Allie seems to think that most of these new accounts are “camping-bot alts,” or, as she put it, “the same 15,000 people are creating 15 new alts a week.” (Well, she’s not creating 15 alts a week, and neither am I, so that’s 14,998 people, then. 🙂 ) One might be tempted to say so, given that the 60-day logins and the login sessions figures seem to be, not flat, but likely rising at a slower pace. I’m not so sure what Allie says is true…but in the end, it may not matter what the real explanation is. That “total signed up” figure is more psychological and marketing-inspired than anything else, kind of like the “Over X Billion Served” signs you used to see out in front of your local McDonald’s. (Nowadays, those signs just say “Billions Served,” or even, Carl Sagan-like, “Billions and Billions Served.”) The number serves LL’s purpose, in that they can hype the figures to businesses who will pay them money to establish their in-world presence, and thus bring LL closer to profitability…and that’s the ultimate goal of any corporation, or at least any decent one, no matter how lofty their other goals might seem.

The increased numbers also bring more good press…and this is a “virtuous circle,” too, as good press brings increased numbers of signups. Yet even “bad” press also seems to bring increased numbers of signups…over 35,000 have signed up this week, even in the wake of the CopyBot brouhaha. We saw this last time, too, as the news of the Web site hack and the mass password changes brought increased signups, helping push SL “over the top” of the 1-million mark weeks ahead of expectations. I guess the old saying about the press really is true…”It doesn’t matter what they say about you, as long as they spell your name right.”

It wasn’t even a month ago that I last wrote about this issue. Back then, I closed it this way: “I don’t have any answers as to what’s to come (and I’m pretty sure Tateru doesn’t either). Just questions. But–like metaphysics–what fascinating questions!” Well, the answers are still as elusive as ever, and the questions are not only increasingly fascinating, they’re becoming increasingly critical to the future of the Grid. One thing is apparent, though: We’re riding a rocket. And, no matter what the destination is, it’s going to be a hell of a ride.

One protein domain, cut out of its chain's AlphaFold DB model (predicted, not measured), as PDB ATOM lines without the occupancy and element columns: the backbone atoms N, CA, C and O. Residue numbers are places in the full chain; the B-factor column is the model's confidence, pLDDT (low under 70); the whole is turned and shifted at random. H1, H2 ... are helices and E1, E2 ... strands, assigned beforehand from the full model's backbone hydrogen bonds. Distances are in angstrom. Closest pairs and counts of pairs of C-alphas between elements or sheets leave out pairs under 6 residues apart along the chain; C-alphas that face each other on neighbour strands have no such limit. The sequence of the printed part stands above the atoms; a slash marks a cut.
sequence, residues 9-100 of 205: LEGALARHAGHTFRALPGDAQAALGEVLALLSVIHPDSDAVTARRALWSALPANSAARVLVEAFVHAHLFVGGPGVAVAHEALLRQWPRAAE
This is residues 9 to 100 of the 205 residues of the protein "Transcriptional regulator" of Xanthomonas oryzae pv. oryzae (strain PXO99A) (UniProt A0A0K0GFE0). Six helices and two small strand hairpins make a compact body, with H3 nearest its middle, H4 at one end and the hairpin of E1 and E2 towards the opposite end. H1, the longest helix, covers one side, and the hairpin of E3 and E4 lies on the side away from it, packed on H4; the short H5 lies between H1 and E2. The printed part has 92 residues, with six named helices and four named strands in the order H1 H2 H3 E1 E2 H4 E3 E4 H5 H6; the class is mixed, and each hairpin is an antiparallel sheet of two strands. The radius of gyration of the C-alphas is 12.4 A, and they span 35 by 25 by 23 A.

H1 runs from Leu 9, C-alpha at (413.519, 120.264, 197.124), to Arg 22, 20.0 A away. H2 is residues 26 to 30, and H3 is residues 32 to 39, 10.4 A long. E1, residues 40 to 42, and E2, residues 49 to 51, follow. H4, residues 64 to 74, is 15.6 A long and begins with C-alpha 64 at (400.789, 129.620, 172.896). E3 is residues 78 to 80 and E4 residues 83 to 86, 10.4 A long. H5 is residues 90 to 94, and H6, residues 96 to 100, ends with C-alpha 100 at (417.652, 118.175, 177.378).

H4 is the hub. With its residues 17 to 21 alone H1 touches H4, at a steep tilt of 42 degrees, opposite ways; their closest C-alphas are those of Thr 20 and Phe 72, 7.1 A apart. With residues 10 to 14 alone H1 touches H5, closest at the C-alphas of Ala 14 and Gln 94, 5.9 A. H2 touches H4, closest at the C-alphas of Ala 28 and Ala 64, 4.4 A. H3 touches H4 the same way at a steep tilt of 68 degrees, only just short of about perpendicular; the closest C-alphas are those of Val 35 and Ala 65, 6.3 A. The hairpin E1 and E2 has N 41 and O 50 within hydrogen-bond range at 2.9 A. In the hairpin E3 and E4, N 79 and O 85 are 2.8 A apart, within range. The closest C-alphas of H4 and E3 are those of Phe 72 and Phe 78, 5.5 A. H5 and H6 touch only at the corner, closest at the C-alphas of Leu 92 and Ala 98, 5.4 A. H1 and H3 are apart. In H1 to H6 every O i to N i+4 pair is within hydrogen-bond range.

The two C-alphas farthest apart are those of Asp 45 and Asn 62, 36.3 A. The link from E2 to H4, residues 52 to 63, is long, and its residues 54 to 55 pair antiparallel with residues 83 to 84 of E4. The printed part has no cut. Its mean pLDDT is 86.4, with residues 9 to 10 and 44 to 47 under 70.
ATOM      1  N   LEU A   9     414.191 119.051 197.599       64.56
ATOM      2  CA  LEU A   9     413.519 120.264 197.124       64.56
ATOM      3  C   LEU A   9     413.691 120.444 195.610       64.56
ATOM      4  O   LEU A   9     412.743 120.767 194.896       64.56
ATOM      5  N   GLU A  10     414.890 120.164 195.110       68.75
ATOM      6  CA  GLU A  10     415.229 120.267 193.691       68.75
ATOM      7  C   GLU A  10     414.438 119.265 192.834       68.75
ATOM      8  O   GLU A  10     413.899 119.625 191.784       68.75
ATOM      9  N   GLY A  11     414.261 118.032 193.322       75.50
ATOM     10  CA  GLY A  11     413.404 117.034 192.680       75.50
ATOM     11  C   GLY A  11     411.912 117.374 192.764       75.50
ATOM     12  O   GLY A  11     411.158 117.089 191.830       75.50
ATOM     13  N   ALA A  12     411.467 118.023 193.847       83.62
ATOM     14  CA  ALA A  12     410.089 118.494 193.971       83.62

“To infinity–and beyond!” – Buzz Lightyear, Toy Story

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2 Comments

Filed under Community, Current Events

2 responses to “The Two-Million Horizon

  1. One of the problems with the volunteers earlier this year, was that new people were being taken on faster than the programme could assimilate them. With no training or orientation for new mentors, frictions between a flood of new mentors (that weekly outnumbered the existing active ones) simply caused major attrition.

    Taking on people too quickly is quite a big problem in the current environment, and the waiting list – certainly in the hundreds, and I’ve heard it suggested at a volunteer meeting that it may be as high as in the thousands.

  2. Oy! So, in effect, the volunteer program is caught between the Scylla of numbers inadequate to deal with the influx of new users, causing volunteer burnout, and the Charybdis of too many inadequately-trained volunteers causing friction and attrition. That just underscores the point that the program needs reform…